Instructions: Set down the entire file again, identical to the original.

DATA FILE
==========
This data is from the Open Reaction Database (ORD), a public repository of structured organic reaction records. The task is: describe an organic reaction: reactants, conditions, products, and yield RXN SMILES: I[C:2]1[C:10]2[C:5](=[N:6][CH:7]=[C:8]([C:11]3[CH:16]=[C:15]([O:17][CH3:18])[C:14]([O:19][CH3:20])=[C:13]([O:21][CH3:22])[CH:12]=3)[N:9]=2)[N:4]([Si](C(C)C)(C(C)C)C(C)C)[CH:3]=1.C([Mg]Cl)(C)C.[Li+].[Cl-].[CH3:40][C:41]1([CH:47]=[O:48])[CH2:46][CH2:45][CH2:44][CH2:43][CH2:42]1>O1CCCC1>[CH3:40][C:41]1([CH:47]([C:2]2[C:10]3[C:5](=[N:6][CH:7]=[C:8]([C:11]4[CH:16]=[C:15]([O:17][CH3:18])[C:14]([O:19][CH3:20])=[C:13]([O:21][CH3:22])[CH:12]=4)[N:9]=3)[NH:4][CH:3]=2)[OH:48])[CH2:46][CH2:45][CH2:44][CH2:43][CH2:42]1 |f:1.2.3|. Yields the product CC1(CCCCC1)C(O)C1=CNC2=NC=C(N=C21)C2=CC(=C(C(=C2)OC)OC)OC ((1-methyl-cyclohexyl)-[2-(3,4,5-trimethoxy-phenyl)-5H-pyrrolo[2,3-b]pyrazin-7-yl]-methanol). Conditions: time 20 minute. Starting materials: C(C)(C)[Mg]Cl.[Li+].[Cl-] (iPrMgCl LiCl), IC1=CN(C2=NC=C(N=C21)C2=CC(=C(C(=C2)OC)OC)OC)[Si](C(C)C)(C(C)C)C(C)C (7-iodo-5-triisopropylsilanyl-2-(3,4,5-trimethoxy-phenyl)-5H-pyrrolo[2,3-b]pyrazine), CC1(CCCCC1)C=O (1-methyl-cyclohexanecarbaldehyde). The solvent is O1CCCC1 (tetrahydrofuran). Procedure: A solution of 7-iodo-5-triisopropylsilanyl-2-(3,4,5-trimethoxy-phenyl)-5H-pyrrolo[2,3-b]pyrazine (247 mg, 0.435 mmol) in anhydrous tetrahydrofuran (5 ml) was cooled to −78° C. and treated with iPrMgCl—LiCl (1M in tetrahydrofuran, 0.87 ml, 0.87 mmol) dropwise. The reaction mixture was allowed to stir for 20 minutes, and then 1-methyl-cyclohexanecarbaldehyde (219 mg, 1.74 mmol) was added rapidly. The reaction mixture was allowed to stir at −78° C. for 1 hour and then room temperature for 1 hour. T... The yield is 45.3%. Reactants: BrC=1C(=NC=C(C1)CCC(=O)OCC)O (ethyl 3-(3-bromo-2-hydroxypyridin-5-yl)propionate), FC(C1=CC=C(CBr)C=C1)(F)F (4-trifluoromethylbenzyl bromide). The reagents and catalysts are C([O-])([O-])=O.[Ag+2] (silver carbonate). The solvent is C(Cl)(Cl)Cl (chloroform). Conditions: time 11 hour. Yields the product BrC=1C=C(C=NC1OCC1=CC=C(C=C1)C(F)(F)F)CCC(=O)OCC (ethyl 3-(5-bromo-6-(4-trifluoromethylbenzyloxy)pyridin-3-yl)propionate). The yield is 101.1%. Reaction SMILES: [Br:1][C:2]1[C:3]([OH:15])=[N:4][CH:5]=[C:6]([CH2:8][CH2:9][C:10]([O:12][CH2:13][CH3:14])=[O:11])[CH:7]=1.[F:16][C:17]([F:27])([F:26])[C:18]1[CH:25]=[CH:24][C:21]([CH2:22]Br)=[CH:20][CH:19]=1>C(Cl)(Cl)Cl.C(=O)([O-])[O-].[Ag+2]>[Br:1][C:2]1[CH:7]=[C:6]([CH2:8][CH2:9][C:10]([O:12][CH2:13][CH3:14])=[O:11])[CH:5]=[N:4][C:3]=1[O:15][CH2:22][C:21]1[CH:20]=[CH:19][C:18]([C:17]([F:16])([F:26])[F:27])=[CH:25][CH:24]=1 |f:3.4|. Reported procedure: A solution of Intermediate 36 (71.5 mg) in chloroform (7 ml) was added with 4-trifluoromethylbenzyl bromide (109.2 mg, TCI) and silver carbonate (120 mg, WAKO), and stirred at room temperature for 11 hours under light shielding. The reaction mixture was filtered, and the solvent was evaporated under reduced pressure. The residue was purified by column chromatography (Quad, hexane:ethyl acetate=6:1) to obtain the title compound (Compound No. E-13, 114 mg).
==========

This data is from the Open Reaction Database (ORD), a public repository of structured organic reaction records. The task is: describe an organic reaction: reactants, conditions, products, and yield RXN SMILES: I[C:2]1[C:10]2[C:5](=[N:6][CH:7]=[C:8]([C:11]3[CH:16]=[C:15]([O:17][CH3:18])[C:14]([O:19][CH3:20])=[C:13]([O:21][CH3:22])[CH:12]=3)[N:9]=2)[N:4]([Si](C(C)C)(C(C)C)C(C)C)[CH:3]=1.C([Mg]Cl)(C)C.[Li+].[Cl-].[CH3:40][C:41]1([CH:47]=[O:48])[CH2:46][CH2:45][CH2:44][CH2:43][CH2:42]1>O1CCCC1>[CH3:40][C:41]1([CH:47]([C:2]2[C:10]3[C:5](=[N:6][CH:7]=[C:8]([C:11]4[CH:16]=[C:15]([O:17][CH3:18])[C:14]([O:19][CH3:20])=[C:13]([O:21][CH3:22])[CH:12]=4)[N:9]=3)[NH:4][CH:3]=2)[OH:48])[CH2:46][CH2:45][CH2:44][CH2:43][CH2:42]1 |f:1.2.3|. Yields the product CC1(CCCCC1)C(O)C1=CNC2=NC=C(N=C21)C2=CC(=C(C(=C2)OC)OC)OC ((1-methyl-cyclohexyl)-[2-(3,4,5-trimethoxy-phenyl)-5H-pyrrolo[2,3-b]pyrazin-7-yl]-methanol). Conditions: time 20 minute. Starting materials: C(C)(C)[Mg]Cl.[Li+].[Cl-] (iPrMgCl LiCl), IC1=CN(C2=NC=C(N=C21)C2=CC(=C(C(=C2)OC)OC)OC)[Si](C(C)C)(C(C)C)C(C)C (7-iodo-5-triisopropylsilanyl-2-(3,4,5-trimethoxy-phenyl)-5H-pyrrolo[2,3-b]pyrazine), CC1(CCCCC1)C=O (1-methyl-cyclohexanecarbaldehyde). The solvent is O1CCCC1 (tetrahydrofuran). Procedure: A solution of 7-iodo-5-triisopropylsilanyl-2-(3,4,5-trimethoxy-phenyl)-5H-pyrrolo[2,3-b]pyrazine (247 mg, 0.435 mmol) in anhydrous tetrahydrofuran (5 ml) was cooled to −78° C. and treated with iPrMgCl—LiCl (1M in tetrahydrofuran, 0.87 ml, 0.87 mmol) dropwise. The reaction mixture was allowed to stir for 20 minutes, and then 1-methyl-cyclohexanecarbaldehyde (219 mg, 1.74 mmol) was added rapidly. The reaction mixture was allowed to stir at −78° C. for 1 hour and then room temperature for 1 hour. T... The yield is 45.3%. Reactants: BrC=1C(=NC=C(C1)CCC(=O)OCC)O (ethyl 3-(3-bromo-2-hydroxypyridin-5-yl)propionate), FC(C1=CC=C(CBr)C=C1)(F)F (4-trifluoromethylbenzyl bromide). The reagents and catalysts are C([O-])([O-])=O.[Ag+2] (silver carbonate). The solvent is C(Cl)(Cl)Cl (chloroform). Conditions: time 11 hour. Yields the product BrC=1C=C(C=NC1OCC1=CC=C(C=C1)C(F)(F)F)CCC(=O)OCC (ethyl 3-(5-bromo-6-(4-trifluoromethylbenzyloxy)pyridin-3-yl)propionate). The yield is 101.1%. Reaction SMILES: [Br:1][C:2]1[C:3]([OH:15])=[N:4][CH:5]=[C:6]([CH2:8][CH2:9][C:10]([O:12][CH2:13][CH3:14])=[O:11])[CH:7]=1.[F:16][C:17]([F:27])([F:26])[C:18]1[CH:25]=[CH:24][C:21]([CH2:22]Br)=[CH:20][CH:19]=1>C(Cl)(Cl)Cl.C(=O)([O-])[O-].[Ag+2]>[Br:1][C:2]1[CH:7]=[C:6]([CH2:8][CH2:9][C:10]([O:12][CH2:13][CH3:14])=[O:11])[CH:5]=[N:4][C:3]=1[O:15][CH2:22][C:21]1[CH:20]=[CH:19][C:18]([C:17]([F:16])([F:26])[F:27])=[CH:25][CH:24]=1 |f:3.4|. Reported procedure: A solution of Intermediate 36 (71.5 mg) in chloroform (7 ml) was added with 4-trifluoromethylbenzyl bromide (109.2 mg, TCI) and silver carbonate (120 mg, WAKO), and stirred at room temperature for 11 hours under light shielding. The reaction mixture was filtered, and the solvent was evaporated under reduced pressure. The residue was purified by column chromatography (Quad, hexane:ethyl acetate=6:1) to obtain the title compound (Compound No. E-13, 114 mg).